FDI in Norway
FDI in Figures
Norway encourages foreign investment and the investment climate is very positive. Even though foreign investment flows froze under the effect of the global recession, they should start to increase again with the revival. Another major reason for which the country has lost some of its appeal is that the government owns a significant share in the oil industry. Nevertheless, American and Dutch oil companies (Exxon-Mobil, Texaco, Royal Dutch Shell) have made important investments in Norway. In general, the most attractive industries for FDI are oil, gas, manufacturing, the retail and wholesale sectors and banking. Even though Norway's domestic market is very narrow, the country has many assets such as its location in the core of a flourishing area, its privileged ties with the United States, its population is high-qualified and multilingual, its economy is top-modern as well as its energy resources.
|Foreign Direct Investment||2007||2008||2009|
|FDI Inward Flow (million USD)||5,940||7,981||6,657|
|FDI Stock (million USD)||125,594||109,432||116,090|
|Performance Index*, Ranking on 141 Economies||122||110||86|
|Potential Index**, Ranking on 141 Economies||10||12||-|
|Number of Greenfield Investments***||25||45||30|
|FDI Inwards (in % of GFCF****)||6.9||8.3||11.8|
|FDI Stock (in % of GDP)||32.4||24.3||30.4|
Note: * The UNCTAD Inward FDI Performance Index is Based on a Ratio of the Country's Share in Global FDI Inflows and its Share in Global GDP. ** The UNCTAD Inward FDI Potential Index is Based on 12 Economic and Structural Variables Such as GDP, Foreign Trade, FDI, Infrastructures, Energy Use, R&D, Education, Country Risk. *** Green Field Investments Are a Form of Foreign Direct Investment Where a Parent Company Starts a New Venture in a Foreign Country By Constructing New Operational Facilities From the Ground Up. **** Gross Fixed Capital Formation (GFCF) Measures the Value of Additions to Fixed Assets Purchased By Business, Government and Households Less Disposals of Fixed Assets Sold Off or Scrapped.
FDI Inflows By Countries and Industry
|Main Investing Countries||2008, in %|
|Main Invested Sectors||2008, in %|
|Mining and quarrying||28.5|
|Financial intermediation and insurance, real estate and commercial services||24.0|
|Transportation and communications||8.7|
|Wholesale, retail, hotels and restaurants||8.1|
Source: Statistics Norway
- Form of Company Preferred By Foreign Investors
- Foreign investors can operate through a branch office or through a separate entity. Limited companies (public and private) and partnerships can be used.
- Form of Establishment Preferred By Foreign Investors
- The most common form of doing business for a foreign investor in Norway is a branch office or an incorporated subsidiary.
- Main Foreign Companies
- ExxonMobil, Royal Dutch Shell, BP Amoco, Total, ConocoPhillips, Chevron, Marathon, Halliburton, General Electric.
- Sources of Statistics
Why You Should Choose to Invest in Norway
- Strong Points
Norway has a very strong economy and positive prospects. The country is a world leader in information, with a both stable and transparent political environment. Norway has a well organized public sector and quality infrastructures. The population enjoys a high purchasing power and the business environment is stable and investments on the increase (even though dominated by the energy sector). Norway has a highly skilled labor force, which means there is great growth potential in services and knowledge based industries, such as information and communications technologies.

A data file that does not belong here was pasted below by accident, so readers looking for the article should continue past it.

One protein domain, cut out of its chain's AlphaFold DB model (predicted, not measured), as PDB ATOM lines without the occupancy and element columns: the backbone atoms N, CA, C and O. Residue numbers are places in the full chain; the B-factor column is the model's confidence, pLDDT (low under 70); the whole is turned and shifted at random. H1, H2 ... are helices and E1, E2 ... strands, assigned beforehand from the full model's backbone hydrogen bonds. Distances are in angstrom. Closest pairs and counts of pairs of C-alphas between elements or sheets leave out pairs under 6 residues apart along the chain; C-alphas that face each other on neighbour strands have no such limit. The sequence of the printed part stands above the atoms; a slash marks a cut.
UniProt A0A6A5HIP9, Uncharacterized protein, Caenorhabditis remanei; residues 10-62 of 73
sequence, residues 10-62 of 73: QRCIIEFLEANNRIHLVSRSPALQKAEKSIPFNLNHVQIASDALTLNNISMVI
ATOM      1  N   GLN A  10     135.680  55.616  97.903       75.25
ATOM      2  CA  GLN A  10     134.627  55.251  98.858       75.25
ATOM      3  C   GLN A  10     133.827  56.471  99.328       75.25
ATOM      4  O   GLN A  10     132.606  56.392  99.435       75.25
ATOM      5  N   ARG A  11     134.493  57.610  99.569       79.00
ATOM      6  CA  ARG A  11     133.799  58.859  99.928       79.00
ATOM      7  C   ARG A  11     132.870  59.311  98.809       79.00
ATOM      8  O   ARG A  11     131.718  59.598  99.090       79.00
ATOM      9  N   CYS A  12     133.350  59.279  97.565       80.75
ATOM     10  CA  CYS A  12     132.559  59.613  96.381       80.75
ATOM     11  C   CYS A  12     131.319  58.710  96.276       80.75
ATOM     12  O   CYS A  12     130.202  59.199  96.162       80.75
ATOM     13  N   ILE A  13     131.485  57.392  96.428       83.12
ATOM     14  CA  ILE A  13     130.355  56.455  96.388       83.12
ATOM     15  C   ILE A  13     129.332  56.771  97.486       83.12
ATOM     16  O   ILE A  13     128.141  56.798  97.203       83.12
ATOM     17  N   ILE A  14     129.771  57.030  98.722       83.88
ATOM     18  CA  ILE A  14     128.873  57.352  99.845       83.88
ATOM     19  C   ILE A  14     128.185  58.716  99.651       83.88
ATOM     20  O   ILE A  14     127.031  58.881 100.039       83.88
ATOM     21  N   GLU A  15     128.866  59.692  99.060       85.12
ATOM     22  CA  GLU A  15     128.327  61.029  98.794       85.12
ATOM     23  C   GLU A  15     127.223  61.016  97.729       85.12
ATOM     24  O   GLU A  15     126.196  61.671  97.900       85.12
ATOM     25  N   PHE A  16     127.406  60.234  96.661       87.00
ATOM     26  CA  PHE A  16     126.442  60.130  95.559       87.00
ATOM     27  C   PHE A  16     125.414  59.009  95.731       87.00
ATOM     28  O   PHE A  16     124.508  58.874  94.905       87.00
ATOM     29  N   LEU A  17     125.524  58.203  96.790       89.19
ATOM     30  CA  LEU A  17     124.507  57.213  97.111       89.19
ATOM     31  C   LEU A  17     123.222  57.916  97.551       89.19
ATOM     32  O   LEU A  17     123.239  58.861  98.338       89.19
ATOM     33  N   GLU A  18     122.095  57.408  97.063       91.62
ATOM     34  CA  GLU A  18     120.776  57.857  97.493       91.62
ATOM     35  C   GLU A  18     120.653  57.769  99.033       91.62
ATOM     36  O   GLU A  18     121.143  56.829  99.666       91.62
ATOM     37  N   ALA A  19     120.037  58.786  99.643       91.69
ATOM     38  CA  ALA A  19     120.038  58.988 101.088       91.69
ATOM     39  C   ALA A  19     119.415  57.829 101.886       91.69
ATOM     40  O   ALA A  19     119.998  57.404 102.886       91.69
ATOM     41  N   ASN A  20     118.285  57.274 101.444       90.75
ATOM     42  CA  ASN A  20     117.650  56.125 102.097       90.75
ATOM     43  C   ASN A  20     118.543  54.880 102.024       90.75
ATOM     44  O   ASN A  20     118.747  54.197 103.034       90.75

The best business opportunities are consumer goods, information and communications technologies, construction and corporate services.
Numerous contracts are awarded in Norwegian oil and gas projects. The domestic market is limited, but Norway can be an attractive business base for market operations in the Nordic countries, Baltic countries and Western Russia.
- Weak Points
Norway's economy is dependent on the price of oil. Norway is already past the peak of its oil production.
The fact of the geographical isolation of some parts of the country, the expenses in the areas of transport, logistics, and telecommunication infrastructures are very high.
Lastly, the country has implemented relatively strict laws in the area of employment. The country also has extremely high salary costs.
- Government Measures to Motivate or Restrict FDI
The government maintains an open position towards foreign investment in Norway. Norway offers no significant tax incentives for investors (whether foreign or domestic). Some benefits such as lower social security payments, lower tax rates and extra deductions for individuals, apply to investments made in the less populated areas in the north of Norway. Some existing regulations, standards and practices may marginally favor Norwegian, Scandinavian or EEA investors.
Innovation Norway is a government agency designed to assist businesses by offering financing through Norwegian Industrial and Research Development Contracts.
Special restrictions apply in the following sectors:
- Acquisition of waterfalls, power supply rights and mining rights;
- Acquisition of land, real estate and long term leases;
- Acquisition of farmland and forests;
- The purchase of over 10 % of the capital stock of a Norwegian financial institution;
- Direct investments in petroleum exploration and exploitation are subject to a government license.
Regarding the financial crisis, fiscal policy has been very strong so far. However, because of the the losses suffered by the pension fund in 2009, the government remains cautious.
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